Image_1_Pelagic Ecosystem Characteristics Across the Atlantic Water Boundary Current From Rijpfjorden, Svalbard, to the Arctic Ocean During Summer (2010–2014).JPEG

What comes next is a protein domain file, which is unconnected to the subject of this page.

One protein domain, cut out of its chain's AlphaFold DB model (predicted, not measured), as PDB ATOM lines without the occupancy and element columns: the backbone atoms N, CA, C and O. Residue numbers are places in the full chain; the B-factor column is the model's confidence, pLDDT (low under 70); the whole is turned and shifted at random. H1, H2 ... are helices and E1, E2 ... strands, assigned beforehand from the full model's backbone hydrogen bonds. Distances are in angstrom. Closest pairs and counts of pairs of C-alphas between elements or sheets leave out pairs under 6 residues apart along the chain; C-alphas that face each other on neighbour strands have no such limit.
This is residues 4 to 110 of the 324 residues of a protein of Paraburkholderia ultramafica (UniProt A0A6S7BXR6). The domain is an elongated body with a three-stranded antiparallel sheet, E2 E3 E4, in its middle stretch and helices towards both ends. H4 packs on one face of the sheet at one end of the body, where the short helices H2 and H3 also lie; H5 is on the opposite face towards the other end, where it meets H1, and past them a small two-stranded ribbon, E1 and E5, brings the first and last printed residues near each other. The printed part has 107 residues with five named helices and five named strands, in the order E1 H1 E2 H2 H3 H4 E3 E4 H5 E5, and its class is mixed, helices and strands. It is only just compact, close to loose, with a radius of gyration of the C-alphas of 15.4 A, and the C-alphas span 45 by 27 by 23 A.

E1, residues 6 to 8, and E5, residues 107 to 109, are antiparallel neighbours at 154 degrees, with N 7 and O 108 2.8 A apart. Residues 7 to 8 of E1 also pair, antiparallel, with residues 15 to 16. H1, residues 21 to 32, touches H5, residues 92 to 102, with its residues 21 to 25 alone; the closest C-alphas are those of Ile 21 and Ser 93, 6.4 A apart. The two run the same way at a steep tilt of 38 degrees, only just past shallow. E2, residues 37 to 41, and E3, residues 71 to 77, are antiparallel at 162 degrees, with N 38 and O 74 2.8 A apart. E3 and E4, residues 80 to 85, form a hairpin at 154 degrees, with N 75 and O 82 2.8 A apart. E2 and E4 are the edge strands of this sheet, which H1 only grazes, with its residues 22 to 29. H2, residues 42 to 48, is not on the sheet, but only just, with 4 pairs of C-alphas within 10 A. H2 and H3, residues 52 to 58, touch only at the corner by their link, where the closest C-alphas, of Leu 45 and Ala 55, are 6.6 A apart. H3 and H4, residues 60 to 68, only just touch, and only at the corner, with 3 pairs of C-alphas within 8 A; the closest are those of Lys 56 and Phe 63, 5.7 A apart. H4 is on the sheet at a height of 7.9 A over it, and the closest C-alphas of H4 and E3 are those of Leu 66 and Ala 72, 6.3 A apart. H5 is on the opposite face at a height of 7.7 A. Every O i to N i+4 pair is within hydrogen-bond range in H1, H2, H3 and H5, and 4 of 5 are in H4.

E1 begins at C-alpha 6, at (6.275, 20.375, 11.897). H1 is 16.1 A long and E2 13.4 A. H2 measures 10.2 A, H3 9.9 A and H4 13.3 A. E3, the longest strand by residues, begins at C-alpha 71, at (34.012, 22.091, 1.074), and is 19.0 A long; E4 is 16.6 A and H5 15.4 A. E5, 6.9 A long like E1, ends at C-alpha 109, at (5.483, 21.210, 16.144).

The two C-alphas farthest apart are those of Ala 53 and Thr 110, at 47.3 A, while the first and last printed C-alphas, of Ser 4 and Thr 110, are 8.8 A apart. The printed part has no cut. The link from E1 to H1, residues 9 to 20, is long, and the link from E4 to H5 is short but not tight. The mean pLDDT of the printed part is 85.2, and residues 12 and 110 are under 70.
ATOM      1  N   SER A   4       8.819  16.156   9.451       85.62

The northern coast of Svalbard contains high-arctic fjords, such as Rijpfjorden (80°N 22°30′E). This area has experienced higher sea and air temperatures and less sea ice in recent years, and models predict increasing temperatures in this region. Part of the West Spitsbergen Current (WSC), which transports relatively warm Atlantic water along the continental slope west of Svalbard, bypasses these fjords on its route in the Arctic Ocean. In this setting, it is of interest to study the structure of water masses and plankton in the Atlantic Water Boundary Current. This study describes physical and biological conditions during summer (July–August, 2010–2014) from Rijpfjorden across the shelf and continental slope to the Arctic Ocean. Atlantic water (AW) resides over the upper continental slope and occasionally protrudes onto the shelf area. The interplay between the intrusion of AW and meltwater affected the chemical balance of the region by making the carbonate chemistry variable depending on season, depth and distance along the gradient. The pH (aragonite saturation) varied from 7.96 (0.99) to 8.58 (2.92). Highest values were observed in surface waters due to biological CO2 uptake, except in 2013, when meltwater decreased aragonite saturation to <1 in surface waters on the shelf. All years were characterized by post-bloom situations with very low nutrient concentrations in Polar Surface Water and subsurface chlorophyll a maxima. In such circumstances, phytoplankton optimized growth near the limit of the euphotic depth, where the algae still had access to nutrients. In terms of biomass, the protist community was dominated by nanoplankton (2–20 μm), in particular dinoflagellates and ciliates. The prymnesiophyte Phaeocystis pouchetii and diatoms often prevailed at subsurface depths associated with the chlorophyll a maximum. The boreal Calanus finmarchicus and Oithona similis dominated AW over the slope and outer shelf, whereas Calanus glacialis and neritic zooplankton (Pseudocalanus, Parasagitta elegans, and meroplankton) dominated cold water masses inside Rijpfjorden. Continued climate warming is expected to increase the contribution of boreal species and pelagic production in the Arctic Ocean.